One of the many questions troubling those of us concerned about vaccine safety and their use is just exactly where that which is injected (or ingested or inhaled) goes after it enters the body. Unfortunately this question doesn't even seem to enter the radar screen of many who promote vaccination.
It seems to be taken as an article of faith that lack of resolution via a rash is inconsequential. Yet there is evidence to the contrary. For instance, Tove Rønne reported in The Lancet that those who get measles without rash experience considerably more serious disease in adulthood than do those who get measles with rash.
Nor is concern generally shown for the fact that the ordinary systemic mechanisms for ridding the body of disease, like fever, do not necessarily come into play when vaccines induce their so-called "protective" response.
So it should come as no surprise, I suppose, that even when the question does come on the radar screen, the discussion is less than adequate. Take, for example, The Lancet's November 2002 article by the financially conflicted Pichichero and his colleagues entitled, "Mercury concentrations and metabolism in infants receiving vaccines containing mercury: a descriptive study". The "study" alleged to measure what happens to one of the many substances which are put into the body via vaccines. But it turned out to be yet another fluff piece designed to vindicate a vaccine (or an additive), rather than to seriously examine the issue.
In the study, it was concluded that "Administration of vaccines containing thiomersal (thimerosal) does not seem to raise blood concentrations of mercury above safe values in infants. Ethylmercury seems to be eliminated from blood rapidly via the stools after parenteral administration of thiomersal (thimerosal) in vaccines."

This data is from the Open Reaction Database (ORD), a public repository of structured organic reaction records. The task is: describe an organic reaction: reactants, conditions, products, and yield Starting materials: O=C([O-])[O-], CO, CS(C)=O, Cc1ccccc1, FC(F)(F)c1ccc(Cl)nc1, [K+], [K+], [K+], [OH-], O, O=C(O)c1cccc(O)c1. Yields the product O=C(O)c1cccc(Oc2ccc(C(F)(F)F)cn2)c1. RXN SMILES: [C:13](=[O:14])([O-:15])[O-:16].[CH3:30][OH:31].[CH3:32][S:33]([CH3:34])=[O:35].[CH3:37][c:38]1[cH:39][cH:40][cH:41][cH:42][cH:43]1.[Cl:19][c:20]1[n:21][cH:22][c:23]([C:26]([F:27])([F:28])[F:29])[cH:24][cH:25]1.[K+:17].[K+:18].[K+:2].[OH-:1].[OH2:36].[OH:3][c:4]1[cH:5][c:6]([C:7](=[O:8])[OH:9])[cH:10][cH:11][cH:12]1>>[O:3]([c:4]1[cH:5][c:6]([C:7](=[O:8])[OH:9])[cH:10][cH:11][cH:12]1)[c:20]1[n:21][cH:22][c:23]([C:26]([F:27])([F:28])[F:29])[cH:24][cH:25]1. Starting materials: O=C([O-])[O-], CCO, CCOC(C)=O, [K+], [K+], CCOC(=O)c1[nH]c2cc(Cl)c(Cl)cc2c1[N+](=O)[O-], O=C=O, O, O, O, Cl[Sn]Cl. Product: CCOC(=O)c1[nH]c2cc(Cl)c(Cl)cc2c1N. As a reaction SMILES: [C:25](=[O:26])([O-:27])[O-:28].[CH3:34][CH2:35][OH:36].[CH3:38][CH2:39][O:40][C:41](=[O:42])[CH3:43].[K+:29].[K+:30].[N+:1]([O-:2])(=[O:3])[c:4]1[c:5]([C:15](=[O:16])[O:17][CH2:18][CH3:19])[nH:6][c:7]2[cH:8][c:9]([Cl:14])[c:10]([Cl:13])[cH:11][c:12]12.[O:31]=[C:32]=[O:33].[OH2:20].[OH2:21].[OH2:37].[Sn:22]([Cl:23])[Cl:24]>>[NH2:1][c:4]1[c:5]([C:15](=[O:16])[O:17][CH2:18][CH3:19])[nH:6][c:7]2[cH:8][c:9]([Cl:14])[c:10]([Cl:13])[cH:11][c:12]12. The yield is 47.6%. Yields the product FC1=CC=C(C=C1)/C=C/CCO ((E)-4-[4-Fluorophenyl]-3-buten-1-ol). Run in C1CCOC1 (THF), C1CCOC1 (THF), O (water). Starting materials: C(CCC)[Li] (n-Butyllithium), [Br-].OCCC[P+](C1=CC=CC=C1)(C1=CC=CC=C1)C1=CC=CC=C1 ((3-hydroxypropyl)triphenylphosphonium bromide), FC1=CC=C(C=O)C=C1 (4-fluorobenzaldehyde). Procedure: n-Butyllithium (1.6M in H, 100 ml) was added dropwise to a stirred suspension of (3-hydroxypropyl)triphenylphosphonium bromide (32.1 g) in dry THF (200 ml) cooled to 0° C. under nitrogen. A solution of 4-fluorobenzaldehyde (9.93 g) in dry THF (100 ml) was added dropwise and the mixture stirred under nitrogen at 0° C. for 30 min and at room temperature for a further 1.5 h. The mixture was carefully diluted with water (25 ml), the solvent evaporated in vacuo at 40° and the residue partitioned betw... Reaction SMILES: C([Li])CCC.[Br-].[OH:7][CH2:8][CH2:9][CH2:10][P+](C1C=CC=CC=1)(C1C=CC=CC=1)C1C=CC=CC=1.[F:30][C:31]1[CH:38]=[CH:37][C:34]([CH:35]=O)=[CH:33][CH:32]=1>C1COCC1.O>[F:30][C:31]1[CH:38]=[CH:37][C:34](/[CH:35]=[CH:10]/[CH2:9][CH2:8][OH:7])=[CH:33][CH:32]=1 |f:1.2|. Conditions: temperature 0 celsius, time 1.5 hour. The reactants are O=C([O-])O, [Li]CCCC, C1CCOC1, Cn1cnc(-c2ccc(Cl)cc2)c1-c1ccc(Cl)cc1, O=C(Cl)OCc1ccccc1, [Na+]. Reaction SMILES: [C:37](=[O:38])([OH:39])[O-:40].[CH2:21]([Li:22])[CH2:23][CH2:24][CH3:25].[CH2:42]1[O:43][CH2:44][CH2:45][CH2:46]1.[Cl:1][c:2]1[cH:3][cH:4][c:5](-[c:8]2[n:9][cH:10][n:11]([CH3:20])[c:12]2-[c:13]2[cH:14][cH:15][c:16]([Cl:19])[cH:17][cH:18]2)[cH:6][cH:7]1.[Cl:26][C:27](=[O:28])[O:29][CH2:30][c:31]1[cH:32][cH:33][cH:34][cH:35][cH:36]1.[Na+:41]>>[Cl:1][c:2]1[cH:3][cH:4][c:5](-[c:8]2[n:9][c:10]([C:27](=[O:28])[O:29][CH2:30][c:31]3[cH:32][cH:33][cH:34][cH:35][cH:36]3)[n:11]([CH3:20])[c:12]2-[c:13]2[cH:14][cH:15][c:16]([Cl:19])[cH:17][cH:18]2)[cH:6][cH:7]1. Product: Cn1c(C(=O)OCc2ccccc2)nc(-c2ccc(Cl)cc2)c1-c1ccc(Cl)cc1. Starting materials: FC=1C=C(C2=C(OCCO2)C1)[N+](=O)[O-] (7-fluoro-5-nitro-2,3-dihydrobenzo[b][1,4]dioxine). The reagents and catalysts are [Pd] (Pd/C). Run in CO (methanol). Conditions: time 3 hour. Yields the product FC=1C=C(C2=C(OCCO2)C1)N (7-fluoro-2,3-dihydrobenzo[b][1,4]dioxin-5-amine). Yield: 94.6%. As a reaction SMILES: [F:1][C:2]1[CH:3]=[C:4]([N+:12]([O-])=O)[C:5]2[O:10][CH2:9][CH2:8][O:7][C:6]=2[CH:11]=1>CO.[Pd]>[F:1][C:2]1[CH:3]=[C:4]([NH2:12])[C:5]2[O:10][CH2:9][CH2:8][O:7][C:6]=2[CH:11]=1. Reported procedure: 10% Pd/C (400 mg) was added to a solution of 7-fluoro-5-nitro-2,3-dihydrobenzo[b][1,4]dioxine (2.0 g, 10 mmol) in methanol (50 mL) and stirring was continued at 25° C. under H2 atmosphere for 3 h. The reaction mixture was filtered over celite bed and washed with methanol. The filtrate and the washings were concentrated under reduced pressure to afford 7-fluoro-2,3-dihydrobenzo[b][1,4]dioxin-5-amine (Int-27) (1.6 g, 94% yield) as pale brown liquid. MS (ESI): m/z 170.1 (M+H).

Given that there is no known safe amount of ethylmercury, the form of mercury in thimerosal, their starting assumption that there is a safe level of mercury in vaccines is unjustified and irresponsible.
Furthermore, this study does not provide convincing evidence that mercury is rapidly eliminated. Among the reasons why are the following:
The authors merely averaged, from a range of doses, what each infant theoretically received when they reported: "Mean mercury doses in infants exposed to thiomersal (thimerosal) were 45.6 microg (range 37.5-62.5) for 2-month-olds and 111.3 microg (range 87.5-175.0) for 6-month-olds".
They averaged fecal output as well: "Concentrations of mercury were low in urine after vaccination but were high in stools of thiomersal-exposed 2-month-olds (mean 82 ng/g dry weight) and in 6-month-olds (mean 58 ng/g dry weight)."
However, average input and average output have nothing to do with what has happened to a particular child. Moreover, using statistics about average children to draw conclusions about individual children is misuse of statistics.
Assuming exposure to only one source of mercury, i.e., the ethylmercury in vaccines, the only way to know whether or not 100% of the mercury has been excreted is to measure the amount of mercury contained in the syringe used for each infant (as opposed to a theoretical amount, assuming equal distribution per vial and/or syringe), and compare that to what comes out. Precise identification of the actual amount injected into each individual child, combined with a comparison to the actual amount eliminated, did not occur in this study. Thus no conclusions, other than that some portion appears to be evacuated, are warranted.